Channel innovation and using digital data/footprints for credit delivery – high customer acquisition and servicing costs are key reasons that have kept a large number of MSMEs and individuals at bay from formal credit access. For the next phase of growth in retail and MSME lending, efficient use of information technology infrastructure towards customer acquisition and servicing, coupled with tools to make data collection would not only reduce the cost of credit delivery but also enhance the credit decision-making for financial lenders.

Given the credit losses and non-performing assets over the past few years, banks have become risk-averse to taking on new loan exposures. One of the causes for the presumed weakness in credit decisions in earlier years was a large information asymmetry between borrowers and lenders. While CIBIL has significantly resolved the issue for retail lending, MSME and corporate lending still need consolidation of digital insights about the customer.

The need of the hour is to enhance the scope of credit information companies whereby they can access data like income tax filings, Goods and Services Tax data, PF, utility payment, digitally usable corporate returns, comprehensive borrowings from sources like banks, mutual funds, NBFCs, insurance companies, and others.

This would make lenders have greater confidence in underlying business models, reduce default rates and potentially lower the perceived risk of lending and hence cost of borrowing.

Digitisation Of Trade Process Workflows

The current process of trade finance is largely paper-denominated, sometimes takes significant time and is not really efficient. Using end-to-end (E2E) digital documents would make the process quick, enable better reporting, bring cost effectiveness and predictability, and more importantly ensure timely payments. Security and authenticity could also be enhanced through the implementation of new technologies like blockchain. These technologies will use sophisticated embedded encryption and not only help lower costs of trade documentation but will also improve compliance, lower fraud, and curb tax evasion.

Trucks sit parked next to shipping containers as gantry cranes stand in the background at the DP World Chennai container terminal at the port of Chennai, India. (Photographer: Dhiraj Singh/Bloomberg)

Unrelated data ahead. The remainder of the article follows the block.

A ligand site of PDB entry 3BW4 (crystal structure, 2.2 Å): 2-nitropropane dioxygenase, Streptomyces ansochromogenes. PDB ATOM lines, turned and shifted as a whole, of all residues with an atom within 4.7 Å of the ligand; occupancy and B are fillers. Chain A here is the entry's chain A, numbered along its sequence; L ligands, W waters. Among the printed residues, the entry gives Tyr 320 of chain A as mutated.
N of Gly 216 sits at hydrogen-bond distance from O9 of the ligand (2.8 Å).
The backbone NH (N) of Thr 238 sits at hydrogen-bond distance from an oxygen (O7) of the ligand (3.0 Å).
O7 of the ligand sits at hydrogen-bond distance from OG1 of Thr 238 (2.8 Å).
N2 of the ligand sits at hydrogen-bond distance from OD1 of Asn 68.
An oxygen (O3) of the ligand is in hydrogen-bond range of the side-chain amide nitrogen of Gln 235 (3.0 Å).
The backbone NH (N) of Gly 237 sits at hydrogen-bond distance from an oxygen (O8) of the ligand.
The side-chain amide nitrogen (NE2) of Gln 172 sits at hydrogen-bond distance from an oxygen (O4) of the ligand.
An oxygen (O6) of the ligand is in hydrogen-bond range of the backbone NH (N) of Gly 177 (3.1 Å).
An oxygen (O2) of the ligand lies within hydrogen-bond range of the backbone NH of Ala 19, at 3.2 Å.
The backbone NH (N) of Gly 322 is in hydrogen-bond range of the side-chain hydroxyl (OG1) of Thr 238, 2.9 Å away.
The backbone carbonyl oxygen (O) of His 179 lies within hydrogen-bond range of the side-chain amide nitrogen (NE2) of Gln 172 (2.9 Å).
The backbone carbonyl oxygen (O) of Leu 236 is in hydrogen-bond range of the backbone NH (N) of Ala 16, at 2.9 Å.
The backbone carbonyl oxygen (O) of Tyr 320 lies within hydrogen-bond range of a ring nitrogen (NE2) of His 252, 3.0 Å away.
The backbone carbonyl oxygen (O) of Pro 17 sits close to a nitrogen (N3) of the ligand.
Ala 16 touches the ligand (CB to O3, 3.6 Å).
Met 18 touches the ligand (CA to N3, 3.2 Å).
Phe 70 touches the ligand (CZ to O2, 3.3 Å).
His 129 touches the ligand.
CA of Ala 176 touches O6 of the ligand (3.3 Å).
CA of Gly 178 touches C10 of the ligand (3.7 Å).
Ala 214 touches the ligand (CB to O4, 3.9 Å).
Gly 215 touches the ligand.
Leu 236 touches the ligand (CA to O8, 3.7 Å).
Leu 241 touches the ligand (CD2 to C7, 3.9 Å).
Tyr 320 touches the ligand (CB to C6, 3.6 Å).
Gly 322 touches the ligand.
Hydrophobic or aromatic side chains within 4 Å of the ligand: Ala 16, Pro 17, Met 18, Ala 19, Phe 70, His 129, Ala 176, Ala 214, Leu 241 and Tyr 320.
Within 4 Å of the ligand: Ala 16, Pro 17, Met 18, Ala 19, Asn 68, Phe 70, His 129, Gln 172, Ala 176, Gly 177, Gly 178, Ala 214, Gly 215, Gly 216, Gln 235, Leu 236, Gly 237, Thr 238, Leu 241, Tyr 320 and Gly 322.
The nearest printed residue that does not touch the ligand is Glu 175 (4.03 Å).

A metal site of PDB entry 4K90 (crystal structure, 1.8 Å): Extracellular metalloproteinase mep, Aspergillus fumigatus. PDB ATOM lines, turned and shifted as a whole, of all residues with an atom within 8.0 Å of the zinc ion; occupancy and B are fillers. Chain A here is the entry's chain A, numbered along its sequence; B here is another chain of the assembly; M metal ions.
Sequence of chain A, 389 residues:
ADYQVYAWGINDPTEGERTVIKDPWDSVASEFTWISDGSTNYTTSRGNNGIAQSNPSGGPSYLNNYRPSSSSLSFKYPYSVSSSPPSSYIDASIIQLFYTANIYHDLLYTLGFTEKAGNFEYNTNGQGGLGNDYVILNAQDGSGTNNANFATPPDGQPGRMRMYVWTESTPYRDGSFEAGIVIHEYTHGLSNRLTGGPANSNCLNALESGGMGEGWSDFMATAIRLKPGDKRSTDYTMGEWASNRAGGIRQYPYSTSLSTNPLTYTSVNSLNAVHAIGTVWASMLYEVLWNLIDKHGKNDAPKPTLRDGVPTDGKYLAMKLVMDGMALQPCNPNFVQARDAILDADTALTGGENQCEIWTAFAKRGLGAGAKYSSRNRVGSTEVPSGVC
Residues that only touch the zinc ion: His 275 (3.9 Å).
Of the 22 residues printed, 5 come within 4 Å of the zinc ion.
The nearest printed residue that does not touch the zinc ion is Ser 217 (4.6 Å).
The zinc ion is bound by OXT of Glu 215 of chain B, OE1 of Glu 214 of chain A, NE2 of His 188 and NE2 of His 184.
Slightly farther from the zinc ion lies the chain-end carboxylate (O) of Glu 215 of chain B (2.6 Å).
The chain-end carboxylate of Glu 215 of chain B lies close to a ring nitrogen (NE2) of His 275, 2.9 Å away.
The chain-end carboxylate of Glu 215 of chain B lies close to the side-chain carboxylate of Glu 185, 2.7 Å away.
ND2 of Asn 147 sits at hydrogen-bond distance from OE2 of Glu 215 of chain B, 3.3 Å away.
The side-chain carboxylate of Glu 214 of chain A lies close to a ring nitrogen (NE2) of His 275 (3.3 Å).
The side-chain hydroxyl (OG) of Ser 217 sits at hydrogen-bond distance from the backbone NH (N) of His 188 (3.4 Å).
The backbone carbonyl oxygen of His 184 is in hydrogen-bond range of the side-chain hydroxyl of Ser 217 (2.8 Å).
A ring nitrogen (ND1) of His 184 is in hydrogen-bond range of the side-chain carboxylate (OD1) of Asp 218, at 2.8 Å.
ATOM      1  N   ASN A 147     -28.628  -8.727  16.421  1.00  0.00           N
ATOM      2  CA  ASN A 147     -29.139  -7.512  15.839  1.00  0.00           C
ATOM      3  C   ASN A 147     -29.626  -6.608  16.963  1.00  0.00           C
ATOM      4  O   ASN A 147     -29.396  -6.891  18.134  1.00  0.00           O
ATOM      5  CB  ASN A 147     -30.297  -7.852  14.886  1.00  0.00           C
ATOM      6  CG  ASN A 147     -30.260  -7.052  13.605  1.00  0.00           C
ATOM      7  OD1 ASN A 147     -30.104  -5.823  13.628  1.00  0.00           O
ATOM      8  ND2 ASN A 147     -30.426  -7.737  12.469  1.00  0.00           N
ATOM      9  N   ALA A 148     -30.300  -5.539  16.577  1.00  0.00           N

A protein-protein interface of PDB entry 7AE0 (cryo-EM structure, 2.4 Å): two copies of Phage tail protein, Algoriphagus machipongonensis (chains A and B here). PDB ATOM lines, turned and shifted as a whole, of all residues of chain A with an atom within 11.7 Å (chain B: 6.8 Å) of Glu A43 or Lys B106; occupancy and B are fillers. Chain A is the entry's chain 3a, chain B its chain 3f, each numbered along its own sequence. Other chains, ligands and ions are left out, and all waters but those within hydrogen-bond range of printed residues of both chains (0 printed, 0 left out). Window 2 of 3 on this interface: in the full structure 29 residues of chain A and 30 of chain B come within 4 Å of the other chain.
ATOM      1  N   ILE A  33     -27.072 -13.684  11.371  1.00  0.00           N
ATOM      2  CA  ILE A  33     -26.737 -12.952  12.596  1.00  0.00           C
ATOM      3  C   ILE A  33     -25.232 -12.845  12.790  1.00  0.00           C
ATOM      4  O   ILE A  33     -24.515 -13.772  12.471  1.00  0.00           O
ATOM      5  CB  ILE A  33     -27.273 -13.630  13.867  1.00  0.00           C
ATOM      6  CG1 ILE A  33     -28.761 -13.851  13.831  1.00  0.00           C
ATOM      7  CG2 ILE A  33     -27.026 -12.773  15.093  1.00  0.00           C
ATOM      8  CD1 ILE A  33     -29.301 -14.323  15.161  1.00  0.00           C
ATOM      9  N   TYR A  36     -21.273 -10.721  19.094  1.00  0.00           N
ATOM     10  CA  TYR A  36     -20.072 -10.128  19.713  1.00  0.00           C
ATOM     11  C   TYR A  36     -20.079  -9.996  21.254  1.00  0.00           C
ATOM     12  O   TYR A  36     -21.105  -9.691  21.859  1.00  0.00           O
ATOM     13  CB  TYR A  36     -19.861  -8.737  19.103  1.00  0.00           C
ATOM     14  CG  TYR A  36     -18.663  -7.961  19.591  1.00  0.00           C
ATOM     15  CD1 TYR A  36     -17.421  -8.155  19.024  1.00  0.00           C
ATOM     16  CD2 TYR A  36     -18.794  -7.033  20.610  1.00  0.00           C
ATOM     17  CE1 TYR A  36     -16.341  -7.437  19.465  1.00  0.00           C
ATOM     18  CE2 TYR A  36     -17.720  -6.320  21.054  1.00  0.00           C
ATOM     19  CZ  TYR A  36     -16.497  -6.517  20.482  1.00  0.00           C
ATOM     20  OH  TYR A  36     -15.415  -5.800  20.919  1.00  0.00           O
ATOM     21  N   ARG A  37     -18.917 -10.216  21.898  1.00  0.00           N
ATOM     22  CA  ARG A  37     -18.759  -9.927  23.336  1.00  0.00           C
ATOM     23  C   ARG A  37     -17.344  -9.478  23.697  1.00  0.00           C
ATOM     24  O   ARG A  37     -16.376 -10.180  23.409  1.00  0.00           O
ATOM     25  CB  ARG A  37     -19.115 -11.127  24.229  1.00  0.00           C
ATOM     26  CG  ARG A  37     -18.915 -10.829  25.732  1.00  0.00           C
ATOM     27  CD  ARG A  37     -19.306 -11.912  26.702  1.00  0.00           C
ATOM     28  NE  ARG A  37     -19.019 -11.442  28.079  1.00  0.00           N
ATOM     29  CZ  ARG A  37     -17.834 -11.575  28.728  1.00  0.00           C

Trucks sit parked next to shipping containers as gantry cranes stand in the background at the DP World Chennai container terminal at the port of Chennai, India. (Photographer: Dhiraj Singh/Bloomberg)

A major component of improving India’s ratings on the ease of doing business relates to growing foreign trade. The same benefits would also accrue by migrating stamp duty payments online. Digitisation of trade and integration with GSTN would provide significant visibility of receivables and trade to lenders and assist in better credit assessment.

The adoption of recent initiatives like Trade Receivables Discounting System (TReDS) for receivables financing could bring significant transparency in trade flows.  

Along with the opportunity, the digital transformation will also pose challenges on several fronts and a failed experiment may dent confidence. Thus, the strength of our IT systems becomes very important and we cannot under-invest in the reliability of IT infrastructure and cyber security. While treading on the path of digitisation for increasing ease of doing business, aiding transparency and achieve sustainable growth, all stakeholders – government, regulators, organisations, and executives – will require a vision which imbibes the fast pace of change as the only constant.

Shikha Sharma is the Managing Director and Chief Executive Officer of Axis Bank.

The views expressed here are those of the author’s and do not necessarily represent the views of BloombergQuint or its editorial team.